Creevey Russell Lawyers principal Perry Russell.
Creevey Russell Lawyers principal Perry Russell. Kevin Farmer

RSL lifetime ban sparks online defamation warning

IT IS hard to look at a social media website these days without a photograph of restaurant food popping into the news feed.

For some, going out to dinner goes hand-in-hand with posting a photograph and review, in under 140 characters, on the meal they have just consumed.

But for Oakey woman Mellissa Grant that practice turned sour after she copped a lifetime ban from her local RSL for posting unfavourable comments about the food served to her on Facebook.

Her story was featured in yesterday's Chronicle.

Some reader sympathised with Ms Grant's actions: "The RSL could have said thank you to her for bringing to their attention the dodgy vegies. Instead they take the easy way out by banning her. Seems a bit harsh," wrote one reader online.

However, some sided with the RSL's reasoning: "If the food was as bad as you claim you had the opportunity to complain, hence bring the issue to management's attention. You chose to post a photo on social media with a not so professional comment. Now you complain about the consequences?"

The phrases "defamatory", "slander" and "freedom of speech" have also been used in online the debate.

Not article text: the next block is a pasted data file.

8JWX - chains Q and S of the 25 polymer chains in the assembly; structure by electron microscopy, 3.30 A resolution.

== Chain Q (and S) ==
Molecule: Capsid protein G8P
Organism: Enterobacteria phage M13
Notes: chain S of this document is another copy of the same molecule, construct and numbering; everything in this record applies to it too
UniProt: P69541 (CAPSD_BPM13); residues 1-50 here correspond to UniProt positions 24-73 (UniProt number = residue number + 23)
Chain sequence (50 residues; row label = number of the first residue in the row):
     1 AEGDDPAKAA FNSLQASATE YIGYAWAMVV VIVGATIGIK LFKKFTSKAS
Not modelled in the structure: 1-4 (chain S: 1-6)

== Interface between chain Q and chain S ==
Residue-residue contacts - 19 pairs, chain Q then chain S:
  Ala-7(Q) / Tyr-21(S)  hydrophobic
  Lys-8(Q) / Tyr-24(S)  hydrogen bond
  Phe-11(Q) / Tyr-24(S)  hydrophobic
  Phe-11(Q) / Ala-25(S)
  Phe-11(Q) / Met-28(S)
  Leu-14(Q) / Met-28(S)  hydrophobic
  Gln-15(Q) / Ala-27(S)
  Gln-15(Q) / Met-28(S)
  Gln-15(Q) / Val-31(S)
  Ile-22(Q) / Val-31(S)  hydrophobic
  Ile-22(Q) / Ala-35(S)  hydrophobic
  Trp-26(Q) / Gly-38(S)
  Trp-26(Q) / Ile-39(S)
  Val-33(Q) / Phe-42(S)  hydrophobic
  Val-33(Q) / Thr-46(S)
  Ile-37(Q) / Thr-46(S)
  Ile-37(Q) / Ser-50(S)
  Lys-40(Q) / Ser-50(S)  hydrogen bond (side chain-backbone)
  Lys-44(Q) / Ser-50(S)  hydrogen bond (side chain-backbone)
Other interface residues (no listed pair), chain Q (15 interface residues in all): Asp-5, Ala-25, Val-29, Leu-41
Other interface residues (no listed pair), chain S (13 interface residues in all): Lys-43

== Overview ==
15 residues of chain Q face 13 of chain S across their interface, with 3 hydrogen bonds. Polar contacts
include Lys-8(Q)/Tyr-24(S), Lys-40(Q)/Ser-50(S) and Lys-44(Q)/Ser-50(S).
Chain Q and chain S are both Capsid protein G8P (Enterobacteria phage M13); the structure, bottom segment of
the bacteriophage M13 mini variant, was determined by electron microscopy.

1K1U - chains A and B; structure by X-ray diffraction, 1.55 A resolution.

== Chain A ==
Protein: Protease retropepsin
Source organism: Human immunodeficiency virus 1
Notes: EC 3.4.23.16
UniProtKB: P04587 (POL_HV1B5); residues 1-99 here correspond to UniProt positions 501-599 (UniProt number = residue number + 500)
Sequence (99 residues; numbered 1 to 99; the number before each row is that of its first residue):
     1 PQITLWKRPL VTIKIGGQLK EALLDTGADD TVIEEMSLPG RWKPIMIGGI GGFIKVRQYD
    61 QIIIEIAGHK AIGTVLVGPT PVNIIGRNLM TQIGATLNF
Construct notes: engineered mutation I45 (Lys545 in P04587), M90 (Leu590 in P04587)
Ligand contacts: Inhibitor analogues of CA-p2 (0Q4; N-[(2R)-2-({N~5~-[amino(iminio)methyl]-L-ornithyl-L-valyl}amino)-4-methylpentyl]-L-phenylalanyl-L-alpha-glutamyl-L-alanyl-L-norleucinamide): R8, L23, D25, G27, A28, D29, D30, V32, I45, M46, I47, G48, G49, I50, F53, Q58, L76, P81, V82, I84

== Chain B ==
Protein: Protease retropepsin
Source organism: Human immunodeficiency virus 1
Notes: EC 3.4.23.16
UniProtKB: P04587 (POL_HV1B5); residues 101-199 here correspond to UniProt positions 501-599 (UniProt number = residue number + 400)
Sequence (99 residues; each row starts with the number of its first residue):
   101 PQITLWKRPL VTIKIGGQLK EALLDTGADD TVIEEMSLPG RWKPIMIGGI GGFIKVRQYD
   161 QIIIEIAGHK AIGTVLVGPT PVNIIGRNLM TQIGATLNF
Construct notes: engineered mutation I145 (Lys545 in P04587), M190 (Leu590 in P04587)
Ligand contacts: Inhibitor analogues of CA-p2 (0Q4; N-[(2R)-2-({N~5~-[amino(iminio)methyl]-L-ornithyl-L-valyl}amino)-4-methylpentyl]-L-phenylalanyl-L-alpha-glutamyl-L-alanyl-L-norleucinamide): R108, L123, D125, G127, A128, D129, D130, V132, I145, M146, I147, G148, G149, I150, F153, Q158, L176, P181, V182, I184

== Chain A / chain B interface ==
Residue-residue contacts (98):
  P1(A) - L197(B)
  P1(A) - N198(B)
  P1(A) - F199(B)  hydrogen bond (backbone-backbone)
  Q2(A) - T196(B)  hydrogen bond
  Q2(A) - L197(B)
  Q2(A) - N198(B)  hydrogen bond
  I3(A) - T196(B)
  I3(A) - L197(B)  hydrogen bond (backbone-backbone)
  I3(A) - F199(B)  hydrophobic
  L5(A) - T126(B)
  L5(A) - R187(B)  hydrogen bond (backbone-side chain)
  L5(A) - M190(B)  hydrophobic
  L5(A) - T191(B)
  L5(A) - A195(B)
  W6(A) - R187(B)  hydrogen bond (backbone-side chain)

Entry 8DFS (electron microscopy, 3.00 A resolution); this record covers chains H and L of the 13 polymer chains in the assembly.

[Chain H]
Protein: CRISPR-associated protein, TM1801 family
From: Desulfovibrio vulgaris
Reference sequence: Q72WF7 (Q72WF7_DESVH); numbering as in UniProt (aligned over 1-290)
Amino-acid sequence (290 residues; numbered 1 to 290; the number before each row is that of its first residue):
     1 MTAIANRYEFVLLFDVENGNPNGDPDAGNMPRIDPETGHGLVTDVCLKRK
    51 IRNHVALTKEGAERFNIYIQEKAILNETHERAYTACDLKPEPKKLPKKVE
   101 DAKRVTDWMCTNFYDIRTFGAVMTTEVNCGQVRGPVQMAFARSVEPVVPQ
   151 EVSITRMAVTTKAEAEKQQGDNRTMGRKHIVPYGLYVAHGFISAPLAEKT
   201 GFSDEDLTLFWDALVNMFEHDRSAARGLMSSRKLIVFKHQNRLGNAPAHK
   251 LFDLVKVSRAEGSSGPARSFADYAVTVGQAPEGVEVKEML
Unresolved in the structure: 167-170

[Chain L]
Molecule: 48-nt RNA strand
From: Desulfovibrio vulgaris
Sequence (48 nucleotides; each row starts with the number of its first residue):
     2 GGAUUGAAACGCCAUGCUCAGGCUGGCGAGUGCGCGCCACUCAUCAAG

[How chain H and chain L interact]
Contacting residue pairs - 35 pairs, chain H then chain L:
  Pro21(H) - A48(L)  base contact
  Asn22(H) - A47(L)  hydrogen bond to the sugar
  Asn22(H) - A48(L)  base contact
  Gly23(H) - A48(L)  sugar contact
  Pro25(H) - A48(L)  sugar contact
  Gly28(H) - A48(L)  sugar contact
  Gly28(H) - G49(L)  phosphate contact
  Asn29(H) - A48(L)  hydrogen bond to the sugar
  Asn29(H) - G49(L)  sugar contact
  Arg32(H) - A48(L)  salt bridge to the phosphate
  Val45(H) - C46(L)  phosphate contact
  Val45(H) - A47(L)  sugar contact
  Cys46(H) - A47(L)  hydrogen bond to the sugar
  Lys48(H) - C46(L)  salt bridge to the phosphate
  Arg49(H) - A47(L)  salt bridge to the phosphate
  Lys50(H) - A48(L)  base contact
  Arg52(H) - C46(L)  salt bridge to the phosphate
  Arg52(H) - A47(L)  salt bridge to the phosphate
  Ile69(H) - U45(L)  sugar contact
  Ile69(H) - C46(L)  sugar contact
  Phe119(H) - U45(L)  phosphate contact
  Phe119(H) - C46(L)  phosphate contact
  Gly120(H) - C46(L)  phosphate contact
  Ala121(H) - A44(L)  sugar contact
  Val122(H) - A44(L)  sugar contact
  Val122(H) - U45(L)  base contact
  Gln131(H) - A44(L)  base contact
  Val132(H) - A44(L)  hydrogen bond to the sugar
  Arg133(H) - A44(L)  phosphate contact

In terms of providing comment about a restaurant's food or performance, there is no difference, legally, between a newspaper review or a remark on Facebook, according to Perry Russell from Creevey Russell Lawyers in Toowoomba.

"The law of defamation does not discriminate as to where something defamatory is published. If what is published is defamatory it is actionable," Mr Russell said. "Everyone should be careful not to publish anything that is defamatory on social media site. Not only is it a permanent record but could form the basis of defamation proceedings.

Mellissa Grant was banned from the Oakey RSL after posting negative comments about the venue on Facebook.
Mellissa Grant was banned from the Oakey RSL after posting negative comments about the venue on Facebook.

"There are a number of defences to an action for defamation, including the defence of fair comment.

"The High Court of Australia recently found a restaurant review defamatory as it went further than fair comment. It really is a matter of degree and looking at it from a case by case basis.

"Negative comments about a business or restaurant are not necessarily defamatory comments. If the comments are justifiable and supported by evidence then they may not be defamatory."

By definition

  •  Defamation: n. the wrong of injuring another's reputation without good reason or justification; calumny; slander or libel.
  •  Slander: n. defamation. A malicious, false and defamatory statement or report.
  •  Calumny: a false and malicious statement designed to injure someone's reputation.

- Macquarie Australia's National Dictionary

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